Compliments on your remodeling efforts are always a welcome payoff, but nothing beats seeing your home value rise as a result of your hard work. This article explains which home improvement projects pay off big in raising your home's value.
By Dona DeZubeMore in Remodeling
Doing a kitchen update instead of a kitchen remodel is like getting Botox® instead of a face-lift – it’s cheaper, it’s faster and it can hold you over for years. Got a kitchen so outdated that Martha Washington would be comfortable cooking there? Go for the full-blown remodel.
"If you have to overhaul the plumbing and wiring or you have galley kitchen that can be transformed into an open kitchen, go ahead and completely re-do," says Realtor Maggie Sanders, an agent with Coldwell Banker Residential Real Estate, Inc., Naples, Florida.
For the biggest returns, focus on simple, inexpensive modern touches: recessed lighting, updated pulls, new plumbing fixtures, a solid surface countertop and tile or resilient flooring.
If you want to build real sweat equity, forget the bidet and the hand-blown sink when you remodel your existing bathroom (unless you live next door to Paris Hilton). Keep the plumbing where it is and focus on updating outdated fixtures. Strip the bath to the studs and put in a porcelain-on-steel tub with a tile surround, a tile floor, a durable solid-surface vanity, updated lighting, fresh plumbing fixtures and a new toilet.
"If you have a small bathroom, do a shower only and no tub," says Real Estate Broker Mark Riley of Mark P. Riley Luxury Real Estate Group, Sarasota, Fla. "Slate colored tile will add allure, luster and an expensive look to a bathroom. It looks great with brushed nickel fixtures.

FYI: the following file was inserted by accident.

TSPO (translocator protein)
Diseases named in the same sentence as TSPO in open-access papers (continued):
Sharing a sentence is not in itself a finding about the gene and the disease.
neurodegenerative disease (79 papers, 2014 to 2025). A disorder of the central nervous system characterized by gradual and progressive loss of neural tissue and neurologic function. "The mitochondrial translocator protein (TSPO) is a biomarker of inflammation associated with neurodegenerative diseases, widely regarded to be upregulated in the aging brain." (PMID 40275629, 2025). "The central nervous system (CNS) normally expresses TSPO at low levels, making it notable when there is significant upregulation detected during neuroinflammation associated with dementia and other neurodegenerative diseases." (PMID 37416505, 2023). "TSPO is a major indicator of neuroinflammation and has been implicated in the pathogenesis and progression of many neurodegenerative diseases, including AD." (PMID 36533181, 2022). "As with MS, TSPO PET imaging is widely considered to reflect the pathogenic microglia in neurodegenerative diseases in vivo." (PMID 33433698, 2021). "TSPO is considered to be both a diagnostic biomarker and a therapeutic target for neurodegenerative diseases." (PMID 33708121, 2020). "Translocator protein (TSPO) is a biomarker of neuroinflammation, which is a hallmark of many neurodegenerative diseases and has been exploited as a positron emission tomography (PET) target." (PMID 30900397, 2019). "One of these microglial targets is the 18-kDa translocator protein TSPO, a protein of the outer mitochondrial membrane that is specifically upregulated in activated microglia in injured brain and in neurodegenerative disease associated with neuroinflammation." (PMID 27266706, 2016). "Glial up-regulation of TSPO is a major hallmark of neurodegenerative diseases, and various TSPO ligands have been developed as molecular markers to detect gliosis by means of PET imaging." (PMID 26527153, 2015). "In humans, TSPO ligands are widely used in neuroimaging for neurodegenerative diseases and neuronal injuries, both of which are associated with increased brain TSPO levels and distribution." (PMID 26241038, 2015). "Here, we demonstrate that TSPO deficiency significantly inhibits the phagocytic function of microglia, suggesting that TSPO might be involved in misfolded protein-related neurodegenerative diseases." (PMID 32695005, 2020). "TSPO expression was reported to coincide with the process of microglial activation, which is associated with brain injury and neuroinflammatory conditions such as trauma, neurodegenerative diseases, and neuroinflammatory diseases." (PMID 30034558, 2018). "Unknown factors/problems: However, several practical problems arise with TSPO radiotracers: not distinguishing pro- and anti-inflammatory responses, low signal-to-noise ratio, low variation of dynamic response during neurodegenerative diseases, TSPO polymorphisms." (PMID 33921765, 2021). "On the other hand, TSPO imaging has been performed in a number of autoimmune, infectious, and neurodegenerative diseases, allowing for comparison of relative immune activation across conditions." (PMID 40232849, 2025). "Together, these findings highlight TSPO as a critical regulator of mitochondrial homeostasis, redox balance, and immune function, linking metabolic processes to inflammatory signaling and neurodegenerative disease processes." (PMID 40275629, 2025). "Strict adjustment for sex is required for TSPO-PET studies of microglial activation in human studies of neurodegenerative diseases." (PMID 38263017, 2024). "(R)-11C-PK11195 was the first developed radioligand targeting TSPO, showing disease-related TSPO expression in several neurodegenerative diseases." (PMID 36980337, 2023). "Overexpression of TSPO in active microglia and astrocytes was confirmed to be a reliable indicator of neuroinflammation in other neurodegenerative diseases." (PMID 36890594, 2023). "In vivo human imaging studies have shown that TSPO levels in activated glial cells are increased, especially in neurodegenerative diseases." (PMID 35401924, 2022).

Give your house a new outfit by replacing the siding and you’ll reap the rewards at resale. According to the National Association of Home Builders’ Cost vs. Value, replacing 1,250 sq. ft. of vinyl siding and trim returns 95.5 percent of cost – and that’s the cost when a contractor does it for you. Upscale siding made from either fiber-cement boards or cellular polyvinyl chloride (PVC) lumber has an even more astounding 103.6 percent return.
Subtract the cost of the contractor from the profit equation and you could actually make money installing your own siding before you sell your home.
Painting can be a great investment in your home or a horrible mistake. It all depends on the color you choose. Pick right and you earn a big payoff. Pick wrong and you devalue your home.
Don’t think you can escape the issue by painting the walls white. "Too often, homeowners think it’s best to paint the house all the same color, but there is no pizzazz with white walls," says Realtor Lynn Anderson of ZipRealty, East Bay, California. "Soft, muted colors such as pale green or muted beige with white baseboards can still be neutral while greatly improving the look and feel of each room."